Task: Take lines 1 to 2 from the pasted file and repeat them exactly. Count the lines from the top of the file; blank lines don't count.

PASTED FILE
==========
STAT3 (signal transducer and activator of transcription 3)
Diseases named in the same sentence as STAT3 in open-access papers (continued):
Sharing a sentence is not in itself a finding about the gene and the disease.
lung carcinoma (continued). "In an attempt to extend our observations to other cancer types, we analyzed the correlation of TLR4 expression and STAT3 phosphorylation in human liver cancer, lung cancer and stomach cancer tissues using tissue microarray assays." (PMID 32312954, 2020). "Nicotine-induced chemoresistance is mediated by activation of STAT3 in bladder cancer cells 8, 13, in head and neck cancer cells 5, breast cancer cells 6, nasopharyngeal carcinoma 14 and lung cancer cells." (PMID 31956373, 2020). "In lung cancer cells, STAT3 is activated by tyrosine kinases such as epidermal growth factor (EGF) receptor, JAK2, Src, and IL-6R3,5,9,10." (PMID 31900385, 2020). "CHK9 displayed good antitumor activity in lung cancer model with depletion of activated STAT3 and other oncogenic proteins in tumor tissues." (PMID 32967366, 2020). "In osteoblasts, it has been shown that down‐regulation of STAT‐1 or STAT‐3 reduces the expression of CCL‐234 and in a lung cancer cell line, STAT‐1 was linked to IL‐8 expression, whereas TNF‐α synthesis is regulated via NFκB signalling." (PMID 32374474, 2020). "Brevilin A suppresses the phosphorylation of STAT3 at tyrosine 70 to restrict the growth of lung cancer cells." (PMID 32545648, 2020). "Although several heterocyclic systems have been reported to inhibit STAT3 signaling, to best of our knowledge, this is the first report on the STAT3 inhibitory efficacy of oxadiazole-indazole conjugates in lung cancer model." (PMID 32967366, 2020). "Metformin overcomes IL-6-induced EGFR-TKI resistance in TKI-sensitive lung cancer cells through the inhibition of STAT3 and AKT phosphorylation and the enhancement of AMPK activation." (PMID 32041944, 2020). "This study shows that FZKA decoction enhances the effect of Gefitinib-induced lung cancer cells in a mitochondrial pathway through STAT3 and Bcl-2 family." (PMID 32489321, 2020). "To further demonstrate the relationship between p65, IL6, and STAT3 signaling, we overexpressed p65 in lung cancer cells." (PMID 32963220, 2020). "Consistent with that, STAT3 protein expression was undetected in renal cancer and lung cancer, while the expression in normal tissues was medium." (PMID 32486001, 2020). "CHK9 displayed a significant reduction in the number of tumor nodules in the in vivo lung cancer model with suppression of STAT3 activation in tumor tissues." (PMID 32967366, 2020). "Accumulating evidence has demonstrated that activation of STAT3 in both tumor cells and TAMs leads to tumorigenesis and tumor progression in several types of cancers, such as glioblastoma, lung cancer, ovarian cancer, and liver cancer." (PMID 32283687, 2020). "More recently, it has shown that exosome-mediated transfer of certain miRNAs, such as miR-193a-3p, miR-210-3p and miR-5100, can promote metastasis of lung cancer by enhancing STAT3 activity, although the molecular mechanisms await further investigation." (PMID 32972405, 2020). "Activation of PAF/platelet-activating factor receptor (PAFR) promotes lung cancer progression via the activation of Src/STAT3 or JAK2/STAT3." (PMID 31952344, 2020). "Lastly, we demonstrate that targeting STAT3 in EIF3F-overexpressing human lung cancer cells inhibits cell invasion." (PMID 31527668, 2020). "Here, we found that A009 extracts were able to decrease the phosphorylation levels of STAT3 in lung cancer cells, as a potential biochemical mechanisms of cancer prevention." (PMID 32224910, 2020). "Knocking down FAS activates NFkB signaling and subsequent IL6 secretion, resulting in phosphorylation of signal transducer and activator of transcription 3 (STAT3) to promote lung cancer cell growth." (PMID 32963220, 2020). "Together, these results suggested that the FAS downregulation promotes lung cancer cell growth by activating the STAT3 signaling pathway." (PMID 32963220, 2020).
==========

STAT3 (signal transducer and activator of transcription 3)
Diseases named in the same sentence as STAT3 in open-access papers (continued):